Six or seven per cent, on average, that's the level of fare increase to be expected in the New Year. That's deliberately above inflation, because the Government allows rail companies to raise prices by more than inflation to pay for infrastructure improvements. It makes sense, they say, to fund track repairs and extra carriages through ticket prices and not the tax payer. As more people travel by train, overcrowding increases and even greater investment is required, which can be paid for out of increased ticket sales. Or something. The whole argument sounds slightly dodgy to me, not least because it has one unavoidable consequence. Travelling long distances by train in Britain is bloody expensive.
Wouldn't it be nice to pop up to Liverpool from London this weekend to enjoy a bit of Culture? That'll be £62.60, please. I think not. And for this princely fee you'd also get to sit on a rail replacement bus between Northampton and Birmingham, making the total length of the journey about five and a half hours. It'd be quicker, and cheaper, to drive. Our rail tickets help to pay for necessary extra engineering works, but these extra engineering works make rail journeys pretty much unbearable. Sorry Liverpool, I don't have either the time or the money to waste, so I won't be visiting.
And yes, I know booking in advance saves money. If I knew I was planning to visit Liverpool in four weeks time, and if I knew precisely which trains I intended to travel on, I could get there for £42 (in just over two hours). But my life's not planned that carefully that far ahead, neither would I want it to be. I want to turn up at the station, buy a ticket and go. And so I'm screwed.
What about rail journeys around London and the South East, how crippling are fares here? Depends where you go, it seems. I travel up to Norwich quite often, a return journey which now costs as much as £41, and which'll be more like £43.50 next year. That's quite a hike from even five years ago, when a similar ticket would have cost me just £30. But if I wanted to go to Worcester it'd only cost £32.40 (or, in fact, £21.60 thanks to my annual travelcard which allows me one-third off all rail fares in the "Network Card"area). Some rail journeys are better value than others, because some evil rail companies have been raising prices faster than others.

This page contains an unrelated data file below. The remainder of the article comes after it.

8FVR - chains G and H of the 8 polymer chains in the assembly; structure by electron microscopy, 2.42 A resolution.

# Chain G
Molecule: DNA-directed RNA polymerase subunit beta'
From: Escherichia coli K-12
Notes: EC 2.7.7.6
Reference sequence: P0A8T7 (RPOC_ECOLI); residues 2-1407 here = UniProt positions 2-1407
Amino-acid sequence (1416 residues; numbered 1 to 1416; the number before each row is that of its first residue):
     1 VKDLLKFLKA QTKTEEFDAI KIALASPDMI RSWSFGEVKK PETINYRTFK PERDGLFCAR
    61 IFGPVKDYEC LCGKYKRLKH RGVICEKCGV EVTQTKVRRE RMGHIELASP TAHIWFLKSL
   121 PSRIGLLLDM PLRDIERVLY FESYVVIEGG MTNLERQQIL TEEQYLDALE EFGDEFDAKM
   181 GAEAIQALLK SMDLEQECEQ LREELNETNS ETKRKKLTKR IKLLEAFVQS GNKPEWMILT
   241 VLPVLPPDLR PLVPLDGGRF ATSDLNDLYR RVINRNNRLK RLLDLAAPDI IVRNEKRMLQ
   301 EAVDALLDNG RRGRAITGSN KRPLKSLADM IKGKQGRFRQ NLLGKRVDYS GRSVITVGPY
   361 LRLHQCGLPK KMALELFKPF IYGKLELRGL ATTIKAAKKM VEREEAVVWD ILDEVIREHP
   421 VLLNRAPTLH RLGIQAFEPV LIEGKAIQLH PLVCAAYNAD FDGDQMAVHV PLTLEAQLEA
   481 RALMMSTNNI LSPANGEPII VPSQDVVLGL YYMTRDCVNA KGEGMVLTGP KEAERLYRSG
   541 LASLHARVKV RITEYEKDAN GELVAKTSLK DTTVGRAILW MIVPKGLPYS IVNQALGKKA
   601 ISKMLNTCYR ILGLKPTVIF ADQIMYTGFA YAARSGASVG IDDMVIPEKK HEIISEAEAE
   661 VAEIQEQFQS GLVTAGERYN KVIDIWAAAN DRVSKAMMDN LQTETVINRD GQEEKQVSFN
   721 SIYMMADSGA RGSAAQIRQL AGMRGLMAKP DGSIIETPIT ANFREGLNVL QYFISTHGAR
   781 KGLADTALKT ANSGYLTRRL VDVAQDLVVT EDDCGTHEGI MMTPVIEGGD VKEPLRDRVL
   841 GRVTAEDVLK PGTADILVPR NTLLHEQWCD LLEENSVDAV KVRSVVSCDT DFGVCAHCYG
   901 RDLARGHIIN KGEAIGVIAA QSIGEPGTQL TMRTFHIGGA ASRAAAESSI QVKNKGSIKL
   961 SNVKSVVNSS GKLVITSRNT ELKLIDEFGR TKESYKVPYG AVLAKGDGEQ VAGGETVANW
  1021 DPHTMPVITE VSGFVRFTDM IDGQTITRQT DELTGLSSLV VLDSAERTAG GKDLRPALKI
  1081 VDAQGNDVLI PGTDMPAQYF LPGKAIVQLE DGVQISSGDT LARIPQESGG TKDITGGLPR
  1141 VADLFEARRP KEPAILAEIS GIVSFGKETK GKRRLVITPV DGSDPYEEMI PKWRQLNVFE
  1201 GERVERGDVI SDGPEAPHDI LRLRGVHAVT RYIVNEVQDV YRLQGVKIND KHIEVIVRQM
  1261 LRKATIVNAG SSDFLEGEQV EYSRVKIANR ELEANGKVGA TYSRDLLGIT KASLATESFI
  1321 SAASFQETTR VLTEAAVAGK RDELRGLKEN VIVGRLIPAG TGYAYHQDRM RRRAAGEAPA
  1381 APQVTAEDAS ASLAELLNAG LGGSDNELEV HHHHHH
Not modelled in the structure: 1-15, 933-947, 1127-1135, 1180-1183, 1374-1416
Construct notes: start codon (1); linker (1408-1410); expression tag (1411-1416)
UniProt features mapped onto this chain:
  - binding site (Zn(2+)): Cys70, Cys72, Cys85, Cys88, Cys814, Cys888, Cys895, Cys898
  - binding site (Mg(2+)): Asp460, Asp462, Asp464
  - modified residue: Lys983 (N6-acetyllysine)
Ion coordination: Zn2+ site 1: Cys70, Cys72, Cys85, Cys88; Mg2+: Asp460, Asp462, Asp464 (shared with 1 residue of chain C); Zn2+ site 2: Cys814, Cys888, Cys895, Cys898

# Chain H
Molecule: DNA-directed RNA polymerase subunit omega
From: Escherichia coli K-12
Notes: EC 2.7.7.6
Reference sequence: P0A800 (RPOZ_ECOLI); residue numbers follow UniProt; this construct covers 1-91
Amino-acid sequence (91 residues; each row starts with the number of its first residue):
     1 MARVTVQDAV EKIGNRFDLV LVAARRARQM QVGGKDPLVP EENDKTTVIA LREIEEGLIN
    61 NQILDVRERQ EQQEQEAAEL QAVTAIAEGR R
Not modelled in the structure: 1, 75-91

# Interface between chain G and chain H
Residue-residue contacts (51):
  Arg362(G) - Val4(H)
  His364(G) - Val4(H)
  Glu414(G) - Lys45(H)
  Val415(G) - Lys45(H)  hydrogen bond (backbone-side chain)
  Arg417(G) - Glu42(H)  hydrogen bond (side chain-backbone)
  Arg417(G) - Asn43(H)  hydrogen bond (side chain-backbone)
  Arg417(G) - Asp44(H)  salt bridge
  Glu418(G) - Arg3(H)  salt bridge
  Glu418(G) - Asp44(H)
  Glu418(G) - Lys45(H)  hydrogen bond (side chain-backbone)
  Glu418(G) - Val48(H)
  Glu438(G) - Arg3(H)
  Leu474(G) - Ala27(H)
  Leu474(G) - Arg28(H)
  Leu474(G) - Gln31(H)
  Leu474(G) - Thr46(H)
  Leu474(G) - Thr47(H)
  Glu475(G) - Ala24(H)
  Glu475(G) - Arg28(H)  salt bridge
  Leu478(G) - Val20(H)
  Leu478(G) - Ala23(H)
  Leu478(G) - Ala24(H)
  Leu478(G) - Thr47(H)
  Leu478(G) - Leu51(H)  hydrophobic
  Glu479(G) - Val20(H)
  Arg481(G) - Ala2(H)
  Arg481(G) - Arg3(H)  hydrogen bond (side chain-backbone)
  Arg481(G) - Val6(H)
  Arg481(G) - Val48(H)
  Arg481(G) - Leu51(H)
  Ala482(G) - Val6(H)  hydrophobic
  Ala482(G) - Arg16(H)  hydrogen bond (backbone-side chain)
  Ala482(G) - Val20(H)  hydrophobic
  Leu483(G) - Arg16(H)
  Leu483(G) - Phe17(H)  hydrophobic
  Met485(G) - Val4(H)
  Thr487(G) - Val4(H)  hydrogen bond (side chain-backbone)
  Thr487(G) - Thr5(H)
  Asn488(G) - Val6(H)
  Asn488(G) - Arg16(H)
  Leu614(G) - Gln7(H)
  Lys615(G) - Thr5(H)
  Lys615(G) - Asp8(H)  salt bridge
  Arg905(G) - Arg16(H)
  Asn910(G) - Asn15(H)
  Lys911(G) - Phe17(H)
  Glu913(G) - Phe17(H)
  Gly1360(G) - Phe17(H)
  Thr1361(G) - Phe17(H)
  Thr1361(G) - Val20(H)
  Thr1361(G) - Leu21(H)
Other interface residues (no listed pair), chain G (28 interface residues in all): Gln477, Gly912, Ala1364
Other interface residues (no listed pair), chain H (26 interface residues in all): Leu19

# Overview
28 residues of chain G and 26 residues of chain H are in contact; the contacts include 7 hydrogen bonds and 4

So I thought I'd do a value for money destination check. I've selected several towns that are approximately 50 miles from London, and several that are approximately 100 miles from London. Then I've found the cost of an off-peak return ticket, travelling today, turn up and go. And then I've ranked the towns in order of cheap-to-visit-ness. Where's good to go from London, and where (in these credit crunch times) is best avoided?
I'm disturbed to see how different these prices are for travelling the same distance. Why go to Hastings when you could go to Brighton for one-third less? How can it be £12 dearer to travel to Gloucester then Worcester? And Grantham and Loughborough may only be a few miles apart, but they're served by different rail companies so one's £20 more expensive to visit than the other. Ah, for the golden days of regular British Rail pricing. And it can only get more expensive, more irrationally, more fool us.